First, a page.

Abstract 771: Noninvasive Assessment of Regional Ventricular Function Using Vector Velocity-Based Strain Analysis
Background: We studied regional ventricular function in an open-chest pig model using vector velocity imaging (VVI) guided ultrasound strain and strain rate analysis.
Methods: 9 anesthetized open-chest piglets (3–6.5 kg), heart rate 60–100 bpm underwent RV/LV pacing at 130 bpm inducing regional ventricular wall stress. Serial changes of strain and strain rate during pacing were measured in the endocardial posterior/lateral and septal area. Imaging was performed with an Acuson Sequoia ultrasound system and a 15L8 probe (14 MHz) in short axis transverse basal and oblique apical views. All data were analyzed offline using VVI v30 (Siemens) software.
Results: There was a consistent significant difference (p <0.04) between the subendocardial septum (strain m 8.14° ± 3.45 and strain rate m 0.82°/sec ± 0.23) and the opposing posterior/lateral region (strain m 4.12° ± 2.53 and strain rate m 0.62°/sec ± 0.37). RV/LV pacing resulted in a decrease of peak systolic strain from m 7.68 ± 4.35 to m 6.59 ± 3.23 in the septal myocardium. At baseline, earlier contraction and higher strain and strain rate were found in the endocardium suggesting LV strain and motion originates in the innermost layer with decreasing amplitude through the myocardial wall.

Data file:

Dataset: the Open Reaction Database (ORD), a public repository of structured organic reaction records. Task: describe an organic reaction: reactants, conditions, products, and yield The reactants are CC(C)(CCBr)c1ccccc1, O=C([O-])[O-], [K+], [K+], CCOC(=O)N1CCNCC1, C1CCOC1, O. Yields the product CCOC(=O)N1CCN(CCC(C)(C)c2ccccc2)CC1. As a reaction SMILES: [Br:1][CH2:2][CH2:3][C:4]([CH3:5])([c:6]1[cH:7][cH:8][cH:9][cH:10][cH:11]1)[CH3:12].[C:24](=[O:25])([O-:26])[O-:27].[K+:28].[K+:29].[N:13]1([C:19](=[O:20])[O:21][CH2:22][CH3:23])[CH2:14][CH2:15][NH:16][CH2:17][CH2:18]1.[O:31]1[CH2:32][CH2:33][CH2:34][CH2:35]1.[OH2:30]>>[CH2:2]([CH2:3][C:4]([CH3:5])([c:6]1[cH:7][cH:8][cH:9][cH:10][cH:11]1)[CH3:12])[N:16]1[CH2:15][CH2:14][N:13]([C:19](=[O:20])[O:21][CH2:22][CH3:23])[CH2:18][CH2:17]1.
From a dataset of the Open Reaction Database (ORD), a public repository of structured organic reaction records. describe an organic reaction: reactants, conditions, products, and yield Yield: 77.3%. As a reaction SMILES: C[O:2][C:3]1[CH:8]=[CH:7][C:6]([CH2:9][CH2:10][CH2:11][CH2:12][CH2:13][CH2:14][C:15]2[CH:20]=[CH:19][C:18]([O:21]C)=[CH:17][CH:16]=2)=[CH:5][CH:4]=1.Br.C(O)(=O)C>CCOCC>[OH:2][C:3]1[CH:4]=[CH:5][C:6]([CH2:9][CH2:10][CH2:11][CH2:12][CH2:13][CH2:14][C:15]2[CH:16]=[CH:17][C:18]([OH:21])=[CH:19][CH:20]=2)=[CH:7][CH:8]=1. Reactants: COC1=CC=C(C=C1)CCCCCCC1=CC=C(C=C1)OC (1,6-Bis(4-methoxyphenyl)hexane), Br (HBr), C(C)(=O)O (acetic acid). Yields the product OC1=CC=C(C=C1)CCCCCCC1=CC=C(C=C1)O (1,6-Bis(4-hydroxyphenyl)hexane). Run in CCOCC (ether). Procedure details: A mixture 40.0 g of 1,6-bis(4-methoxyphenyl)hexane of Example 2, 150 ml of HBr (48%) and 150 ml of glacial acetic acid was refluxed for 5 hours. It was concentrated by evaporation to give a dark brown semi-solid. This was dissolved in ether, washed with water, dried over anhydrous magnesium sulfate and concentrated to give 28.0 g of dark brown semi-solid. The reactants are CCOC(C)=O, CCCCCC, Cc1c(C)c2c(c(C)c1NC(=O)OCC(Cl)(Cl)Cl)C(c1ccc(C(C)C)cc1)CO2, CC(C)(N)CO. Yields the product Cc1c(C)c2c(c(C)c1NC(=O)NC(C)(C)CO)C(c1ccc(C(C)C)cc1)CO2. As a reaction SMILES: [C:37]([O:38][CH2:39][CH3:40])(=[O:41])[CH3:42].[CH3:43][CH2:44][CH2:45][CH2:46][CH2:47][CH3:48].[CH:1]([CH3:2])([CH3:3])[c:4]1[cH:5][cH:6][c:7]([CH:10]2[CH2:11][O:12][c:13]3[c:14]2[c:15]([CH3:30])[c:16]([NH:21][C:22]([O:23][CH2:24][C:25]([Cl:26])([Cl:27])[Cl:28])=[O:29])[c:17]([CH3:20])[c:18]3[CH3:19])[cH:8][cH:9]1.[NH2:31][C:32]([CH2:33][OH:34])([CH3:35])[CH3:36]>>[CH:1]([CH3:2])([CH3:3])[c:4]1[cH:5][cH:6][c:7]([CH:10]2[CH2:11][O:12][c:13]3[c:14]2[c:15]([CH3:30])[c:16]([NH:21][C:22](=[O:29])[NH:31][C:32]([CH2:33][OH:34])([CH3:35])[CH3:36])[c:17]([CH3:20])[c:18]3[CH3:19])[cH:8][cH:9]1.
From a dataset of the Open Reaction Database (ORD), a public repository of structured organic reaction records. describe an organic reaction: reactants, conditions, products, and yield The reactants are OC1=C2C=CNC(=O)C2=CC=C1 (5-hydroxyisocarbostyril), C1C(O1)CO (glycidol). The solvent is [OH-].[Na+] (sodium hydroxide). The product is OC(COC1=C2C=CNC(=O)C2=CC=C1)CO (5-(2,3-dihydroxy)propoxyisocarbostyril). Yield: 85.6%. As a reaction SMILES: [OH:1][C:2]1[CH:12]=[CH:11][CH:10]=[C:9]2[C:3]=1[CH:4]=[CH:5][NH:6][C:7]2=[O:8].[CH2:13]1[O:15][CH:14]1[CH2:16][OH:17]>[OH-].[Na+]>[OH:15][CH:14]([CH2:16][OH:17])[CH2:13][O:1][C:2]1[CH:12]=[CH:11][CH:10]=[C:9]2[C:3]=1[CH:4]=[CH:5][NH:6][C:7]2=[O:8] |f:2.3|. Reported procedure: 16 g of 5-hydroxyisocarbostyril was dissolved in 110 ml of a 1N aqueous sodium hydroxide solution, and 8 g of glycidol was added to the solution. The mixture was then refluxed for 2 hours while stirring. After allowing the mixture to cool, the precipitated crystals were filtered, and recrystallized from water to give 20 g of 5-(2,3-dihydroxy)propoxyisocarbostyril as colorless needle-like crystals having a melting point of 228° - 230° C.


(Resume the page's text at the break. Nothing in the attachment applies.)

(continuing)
Conclusion: Our study showed highest strain rate in the subendocardium at the septal level with lower mid myocardial values. Pacing altered regional dynamics and also disturbed the sub-endo to myocardial gradient in the septum.